Here, a comprehensive analysis was undertaken with the Nanobacterium sp. strain Seralab 901045 provided by O. Kajander (Nanobac Oy, Kuopio, Finland), in order to gain better insights on such a propagating calcifying agent putatively endowed with pathogenic properties. To address this question, several features of the “nanobacteria” previously reported were examined in detail including their propagation conditions, susceptibility to various chemical and physical treatments and their effect on eukaryotic cell viability. Their nucleic acid and proteomic content was also carefully analyzed. The antigenic properties of “nanobacteria” were investigated by immunization of mice with such particles and the specificity of the response was determined against bacteria from Rickettsia, Coxiella and Bartonella genera.

Our data provided evidence that the particles previously attributed to “nanobacteria” are self-propagating mineral-fetuin complexes that we propose to call “nanons.”

Results

Growth of Nanons on Axenic Media

After a 10-d incubation in DMEM supplemented with 10% heat-decomplemented fetal calf serum, nanons formed a clearly visible film at the bottom of culture flask. Subculturing was done every 14 d at a 1:10 dilution. Also, serum-free DMEM sustained both growth and subculture of nanons following the same procedure. Under these conditions, the ability to form particles was transferable for 3 to 5 passages. In contrast, nanons did not grow in vitamin-free DMEM. However, addition of any one of the 11 vitamins comprised in this medium restored growth. Growth on Loeffler medium was not successful.

Analysis of Nucleotidic Content of Nanons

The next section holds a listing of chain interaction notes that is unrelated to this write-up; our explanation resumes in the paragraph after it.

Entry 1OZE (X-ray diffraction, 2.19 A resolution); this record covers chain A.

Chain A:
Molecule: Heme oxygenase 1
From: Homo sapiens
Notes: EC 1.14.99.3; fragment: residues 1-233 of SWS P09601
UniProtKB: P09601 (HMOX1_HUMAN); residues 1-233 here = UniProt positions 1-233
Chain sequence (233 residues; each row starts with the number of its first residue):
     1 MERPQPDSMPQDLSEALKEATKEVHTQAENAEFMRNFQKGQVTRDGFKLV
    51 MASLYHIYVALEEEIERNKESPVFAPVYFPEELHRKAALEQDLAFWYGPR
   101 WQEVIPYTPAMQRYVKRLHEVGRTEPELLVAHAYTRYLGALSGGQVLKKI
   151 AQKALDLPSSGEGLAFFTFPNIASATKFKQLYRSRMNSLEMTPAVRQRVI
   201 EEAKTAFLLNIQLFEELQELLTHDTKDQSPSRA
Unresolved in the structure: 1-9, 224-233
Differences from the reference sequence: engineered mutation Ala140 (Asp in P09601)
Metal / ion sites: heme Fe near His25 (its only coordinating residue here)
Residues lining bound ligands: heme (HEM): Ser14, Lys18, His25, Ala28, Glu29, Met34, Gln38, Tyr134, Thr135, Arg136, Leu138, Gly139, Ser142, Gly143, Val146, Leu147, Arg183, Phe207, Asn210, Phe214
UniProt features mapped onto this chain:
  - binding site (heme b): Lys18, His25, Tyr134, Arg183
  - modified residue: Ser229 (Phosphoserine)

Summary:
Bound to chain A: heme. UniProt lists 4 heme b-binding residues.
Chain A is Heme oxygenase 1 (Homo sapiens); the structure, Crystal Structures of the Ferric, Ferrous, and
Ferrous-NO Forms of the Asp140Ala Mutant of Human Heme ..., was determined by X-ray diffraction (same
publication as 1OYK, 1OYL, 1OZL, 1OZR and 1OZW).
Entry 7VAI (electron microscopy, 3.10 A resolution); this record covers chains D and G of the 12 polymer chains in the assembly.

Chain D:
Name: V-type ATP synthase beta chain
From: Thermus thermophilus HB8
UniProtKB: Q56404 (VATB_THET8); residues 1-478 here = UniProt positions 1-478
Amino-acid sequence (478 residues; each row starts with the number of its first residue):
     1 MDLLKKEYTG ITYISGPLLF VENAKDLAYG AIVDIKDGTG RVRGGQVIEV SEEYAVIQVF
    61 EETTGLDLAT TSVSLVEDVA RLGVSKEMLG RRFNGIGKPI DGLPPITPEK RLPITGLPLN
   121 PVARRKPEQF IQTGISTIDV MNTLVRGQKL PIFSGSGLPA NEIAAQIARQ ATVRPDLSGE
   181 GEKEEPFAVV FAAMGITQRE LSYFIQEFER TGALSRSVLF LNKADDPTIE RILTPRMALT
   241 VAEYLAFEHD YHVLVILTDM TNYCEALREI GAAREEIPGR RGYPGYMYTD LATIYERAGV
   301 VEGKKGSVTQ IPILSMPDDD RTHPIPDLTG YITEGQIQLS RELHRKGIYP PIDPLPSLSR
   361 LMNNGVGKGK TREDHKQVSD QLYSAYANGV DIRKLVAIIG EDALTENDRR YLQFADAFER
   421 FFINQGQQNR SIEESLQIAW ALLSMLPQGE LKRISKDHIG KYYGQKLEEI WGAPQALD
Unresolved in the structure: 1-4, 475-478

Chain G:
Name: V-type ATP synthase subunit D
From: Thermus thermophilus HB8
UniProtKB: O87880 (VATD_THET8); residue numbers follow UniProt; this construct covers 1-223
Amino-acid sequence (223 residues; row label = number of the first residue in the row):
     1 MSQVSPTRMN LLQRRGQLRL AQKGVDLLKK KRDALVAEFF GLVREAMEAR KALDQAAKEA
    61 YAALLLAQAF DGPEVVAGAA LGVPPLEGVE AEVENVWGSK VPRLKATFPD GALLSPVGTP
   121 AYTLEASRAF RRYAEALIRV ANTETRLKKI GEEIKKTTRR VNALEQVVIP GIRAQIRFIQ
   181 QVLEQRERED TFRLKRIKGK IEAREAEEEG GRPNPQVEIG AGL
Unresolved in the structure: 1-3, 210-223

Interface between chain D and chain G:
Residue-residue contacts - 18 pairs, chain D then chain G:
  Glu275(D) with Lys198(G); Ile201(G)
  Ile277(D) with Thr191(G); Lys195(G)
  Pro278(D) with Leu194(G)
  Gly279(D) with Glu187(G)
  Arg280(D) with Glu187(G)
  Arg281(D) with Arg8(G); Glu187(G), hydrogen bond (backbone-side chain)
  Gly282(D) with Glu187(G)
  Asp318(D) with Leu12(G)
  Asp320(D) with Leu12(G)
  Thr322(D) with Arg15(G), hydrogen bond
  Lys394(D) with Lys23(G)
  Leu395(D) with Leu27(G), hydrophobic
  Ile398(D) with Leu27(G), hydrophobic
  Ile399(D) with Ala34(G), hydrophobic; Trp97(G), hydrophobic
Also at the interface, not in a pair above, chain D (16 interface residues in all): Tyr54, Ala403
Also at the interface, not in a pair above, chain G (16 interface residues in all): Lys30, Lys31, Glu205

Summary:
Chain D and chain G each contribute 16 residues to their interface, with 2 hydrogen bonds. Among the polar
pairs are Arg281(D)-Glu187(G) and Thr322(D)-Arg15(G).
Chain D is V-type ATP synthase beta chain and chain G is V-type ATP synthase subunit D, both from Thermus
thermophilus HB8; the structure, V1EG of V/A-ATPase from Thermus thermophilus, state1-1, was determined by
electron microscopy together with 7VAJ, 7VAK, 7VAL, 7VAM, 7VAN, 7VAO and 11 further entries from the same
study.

Hoechst 33342 did not stain nanons. In contrast, small fluorescent particles were visible after acridine orange and DAPI staining. Among the 22 PCR assays targeting 16S rRNA gene, 8 yielded amplicons. Their DNA sequence was found to be 99% similar to that of Arthrobacter luteolus in 2 cases and 97% similar to that of Bacillus sp. in other ones. Two amplicons exhibited similarities with Stenotrophomonas maltophila (99%) and Pseudomonas sp. (99%), respectively. Mixed sequences were obtained in the remaining 2 cases. All attempts to extract RNA failed (not shown).

Susceptibility of Nanons to Various Chemical and Physical Agents

Exposure of nanons to DNAse (10 μg/mL) or RNAse (16 μg/mL) did not alter particle formation. In contrast, we observed that nanon propagation was suppressed following UV or 32 Ggy gamma ray irradiation. The nanon monolayer was also destroyed after a 3- to 5-s contact with either trypsin (0.5%) or EDTA (50 mM) as well as under acidic conditions (DMEM pH 5), as shown in real-time movies (http://ifr48.timone.univ-mrs.fr/files/Na​nons_Videos/Nanons_films_14.06.07.zip). In contrast, alkalization of the buffer in the 8 to 10 range and exposure to proteinase K (100 μg/mL) failed to alter the growth.

We also investigated the effect of some antibiotics including gentamicine, cotrimoxazole, doxycycline and oxytetracycline hydrochloride. While a subtle decrease in the number of particles counted at day 10 was noted for the last two compounds, we failed to observe a significant inhibition of nanon propagation as compared to the control.

Staining, Morphological Analysis, and Antigenicity of Nanons

Nanons did not stain with Gimenez or Gram stains. When observed by electron microscopy, they were visualized by a central core, a first ring and a second electron-dense ring (Figure 1A). Scanning microscopy indicates a double population, including a first population with Gaussian repartition and a 431 ± 10 nm size with larger nanons appearing twice as large as budding nanons.